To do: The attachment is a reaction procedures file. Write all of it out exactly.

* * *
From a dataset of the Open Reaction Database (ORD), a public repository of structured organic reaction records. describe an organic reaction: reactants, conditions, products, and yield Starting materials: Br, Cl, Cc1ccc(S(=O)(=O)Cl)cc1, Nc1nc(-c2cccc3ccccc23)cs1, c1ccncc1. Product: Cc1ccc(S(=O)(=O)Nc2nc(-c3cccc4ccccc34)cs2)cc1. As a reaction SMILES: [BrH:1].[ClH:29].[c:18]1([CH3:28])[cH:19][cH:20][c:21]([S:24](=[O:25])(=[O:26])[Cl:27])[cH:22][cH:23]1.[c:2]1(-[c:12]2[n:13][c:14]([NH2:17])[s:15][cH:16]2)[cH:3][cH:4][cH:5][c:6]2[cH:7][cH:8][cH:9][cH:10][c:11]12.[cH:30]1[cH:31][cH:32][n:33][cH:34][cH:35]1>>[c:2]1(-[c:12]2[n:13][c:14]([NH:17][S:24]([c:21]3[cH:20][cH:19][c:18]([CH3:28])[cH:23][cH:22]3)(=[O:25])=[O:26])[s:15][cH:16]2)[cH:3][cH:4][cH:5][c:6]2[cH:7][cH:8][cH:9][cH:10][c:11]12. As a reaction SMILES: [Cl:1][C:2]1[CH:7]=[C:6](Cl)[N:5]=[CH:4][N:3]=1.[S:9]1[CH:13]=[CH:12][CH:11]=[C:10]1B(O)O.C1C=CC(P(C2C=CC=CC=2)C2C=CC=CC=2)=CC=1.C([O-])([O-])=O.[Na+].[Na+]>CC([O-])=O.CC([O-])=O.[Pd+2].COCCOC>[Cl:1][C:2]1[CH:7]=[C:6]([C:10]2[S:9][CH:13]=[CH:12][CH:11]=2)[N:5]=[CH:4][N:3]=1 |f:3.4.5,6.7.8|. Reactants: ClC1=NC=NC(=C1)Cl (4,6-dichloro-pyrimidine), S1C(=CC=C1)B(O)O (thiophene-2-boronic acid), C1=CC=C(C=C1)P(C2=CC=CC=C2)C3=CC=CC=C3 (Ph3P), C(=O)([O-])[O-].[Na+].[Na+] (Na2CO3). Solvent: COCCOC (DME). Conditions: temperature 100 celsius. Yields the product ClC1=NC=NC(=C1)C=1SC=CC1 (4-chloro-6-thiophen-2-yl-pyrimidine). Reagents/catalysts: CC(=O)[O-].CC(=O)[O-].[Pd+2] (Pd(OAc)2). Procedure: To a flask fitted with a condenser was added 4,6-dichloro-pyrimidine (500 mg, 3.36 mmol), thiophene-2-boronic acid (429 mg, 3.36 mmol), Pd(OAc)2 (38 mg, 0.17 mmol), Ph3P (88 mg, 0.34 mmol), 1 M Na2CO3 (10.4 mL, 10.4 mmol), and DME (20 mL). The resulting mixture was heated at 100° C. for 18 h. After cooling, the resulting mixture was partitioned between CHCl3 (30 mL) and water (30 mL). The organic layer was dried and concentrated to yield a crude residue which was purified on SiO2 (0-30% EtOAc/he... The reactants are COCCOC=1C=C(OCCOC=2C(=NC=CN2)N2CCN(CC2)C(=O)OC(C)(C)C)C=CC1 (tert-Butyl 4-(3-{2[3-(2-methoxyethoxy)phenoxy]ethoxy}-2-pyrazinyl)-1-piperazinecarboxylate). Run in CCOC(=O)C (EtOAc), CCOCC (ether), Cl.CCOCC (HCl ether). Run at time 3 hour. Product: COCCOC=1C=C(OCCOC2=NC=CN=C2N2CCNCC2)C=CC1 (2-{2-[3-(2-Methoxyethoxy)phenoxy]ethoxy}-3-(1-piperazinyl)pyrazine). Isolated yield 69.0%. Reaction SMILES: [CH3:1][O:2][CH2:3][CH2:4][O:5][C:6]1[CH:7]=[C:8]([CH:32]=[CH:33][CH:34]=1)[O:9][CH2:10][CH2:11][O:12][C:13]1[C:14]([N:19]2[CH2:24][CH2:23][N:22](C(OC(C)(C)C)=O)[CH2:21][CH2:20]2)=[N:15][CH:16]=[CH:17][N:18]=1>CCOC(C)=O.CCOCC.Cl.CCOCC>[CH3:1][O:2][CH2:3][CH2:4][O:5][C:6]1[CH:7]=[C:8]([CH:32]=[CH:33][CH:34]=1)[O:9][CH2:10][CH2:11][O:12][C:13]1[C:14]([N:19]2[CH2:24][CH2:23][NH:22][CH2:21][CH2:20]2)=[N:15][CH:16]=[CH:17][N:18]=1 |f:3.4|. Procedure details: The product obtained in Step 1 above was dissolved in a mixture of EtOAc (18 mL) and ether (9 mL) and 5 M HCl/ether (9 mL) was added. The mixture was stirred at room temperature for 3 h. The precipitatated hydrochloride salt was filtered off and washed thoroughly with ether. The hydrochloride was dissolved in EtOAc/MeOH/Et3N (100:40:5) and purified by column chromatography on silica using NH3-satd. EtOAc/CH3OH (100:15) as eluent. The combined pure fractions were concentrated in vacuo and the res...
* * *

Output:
From a dataset of the Open Reaction Database (ORD), a public repository of structured organic reaction records. describe an organic reaction: reactants, conditions, products, and yield Starting materials: Br, Cl, Cc1ccc(S(=O)(=O)Cl)cc1, Nc1nc(-c2cccc3ccccc23)cs1, c1ccncc1. Product: Cc1ccc(S(=O)(=O)Nc2nc(-c3cccc4ccccc34)cs2)cc1. As a reaction SMILES: [BrH:1].[ClH:29].[c:18]1([CH3:28])[cH:19][cH:20][c:21]([S:24](=[O:25])(=[O:26])[Cl:27])[cH:22][cH:23]1.[c:2]1(-[c:12]2[n:13][c:14]([NH2:17])[s:15][cH:16]2)[cH:3][cH:4][cH:5][c:6]2[cH:7][cH:8][cH:9][cH:10][c:11]12.[cH:30]1[cH:31][cH:32][n:33][cH:34][cH:35]1>>[c:2]1(-[c:12]2[n:13][c:14]([NH:17][S:24]([c:21]3[cH:20][cH:19][c:18]([CH3:28])[cH:23][cH:22]3)(=[O:25])=[O:26])[s:15][cH:16]2)[cH:3][cH:4][cH:5][c:6]2[cH:7][cH:8][cH:9][cH:10][c:11]12. As a reaction SMILES: [Cl:1][C:2]1[CH:7]=[C:6](Cl)[N:5]=[CH:4][N:3]=1.[S:9]1[CH:13]=[CH:12][CH:11]=[C:10]1B(O)O.C1C=CC(P(C2C=CC=CC=2)C2C=CC=CC=2)=CC=1.C([O-])([O-])=O.[Na+].[Na+]>CC([O-])=O.CC([O-])=O.[Pd+2].COCCOC>[Cl:1][C:2]1[CH:7]=[C:6]([C:10]2[S:9][CH:13]=[CH:12][CH:11]=2)[N:5]=[CH:4][N:3]=1 |f:3.4.5,6.7.8|. Reactants: ClC1=NC=NC(=C1)Cl (4,6-dichloro-pyrimidine), S1C(=CC=C1)B(O)O (thiophene-2-boronic acid), C1=CC=C(C=C1)P(C2=CC=CC=C2)C3=CC=CC=C3 (Ph3P), C(=O)([O-])[O-].[Na+].[Na+] (Na2CO3). Solvent: COCCOC (DME). Conditions: temperature 100 celsius. Yields the product ClC1=NC=NC(=C1)C=1SC=CC1 (4-chloro-6-thiophen-2-yl-pyrimidine). Reagents/catalysts: CC(=O)[O-].CC(=O)[O-].[Pd+2] (Pd(OAc)2). Procedure: To a flask fitted with a condenser was added 4,6-dichloro-pyrimidine (500 mg, 3.36 mmol), thiophene-2-boronic acid (429 mg, 3.36 mmol), Pd(OAc)2 (38 mg, 0.17 mmol), Ph3P (88 mg, 0.34 mmol), 1 M Na2CO3 (10.4 mL, 10.4 mmol), and DME (20 mL). The resulting mixture was heated at 100° C. for 18 h. After cooling, the resulting mixture was partitioned between CHCl3 (30 mL) and water (30 mL). The organic layer was dried and concentrated to yield a crude residue which was purified on SiO2 (0-30% EtOAc/he... The reactants are COCCOC=1C=C(OCCOC=2C(=NC=CN2)N2CCN(CC2)C(=O)OC(C)(C)C)C=CC1 (tert-Butyl 4-(3-{2[3-(2-methoxyethoxy)phenoxy]ethoxy}-2-pyrazinyl)-1-piperazinecarboxylate). Run in CCOC(=O)C (EtOAc), CCOCC (ether), Cl.CCOCC (HCl ether). Run at time 3 hour. Product: COCCOC=1C=C(OCCOC2=NC=CN=C2N2CCNCC2)C=CC1 (2-{2-[3-(2-Methoxyethoxy)phenoxy]ethoxy}-3-(1-piperazinyl)pyrazine). Isolated yield 69.0%. Reaction SMILES: [CH3:1][O:2][CH2:3][CH2:4][O:5][C:6]1[CH:7]=[C:8]([CH:32]=[CH:33][CH:34]=1)[O:9][CH2:10][CH2:11][O:12][C:13]1[C:14]([N:19]2[CH2:24][CH2:23][N:22](C(OC(C)(C)C)=O)[CH2:21][CH2:20]2)=[N:15][CH:16]=[CH:17][N:18]=1>CCOC(C)=O.CCOCC.Cl.CCOCC>[CH3:1][O:2][CH2:3][CH2:4][O:5][C:6]1[CH:7]=[C:8]([CH:32]=[CH:33][CH:34]=1)[O:9][CH2:10][CH2:11][O:12][C:13]1[C:14]([N:19]2[CH2:24][CH2:23][NH:22][CH2:21][CH2:20]2)=[N:15][CH:16]=[CH:17][N:18]=1 |f:3.4|. Procedure details: The product obtained in Step 1 above was dissolved in a mixture of EtOAc (18 mL) and ether (9 mL) and 5 M HCl/ether (9 mL) was added. The mixture was stirred at room temperature for 3 h. The precipitatated hydrochloride salt was filtered off and washed thoroughly with ether. The hydrochloride was dissolved in EtOAc/MeOH/Et3N (100:40:5) and purified by column chromatography on silica using NH3-satd. EtOAc/CH3OH (100:15) as eluent. The combined pure fractions were concentrated in vacuo and the res...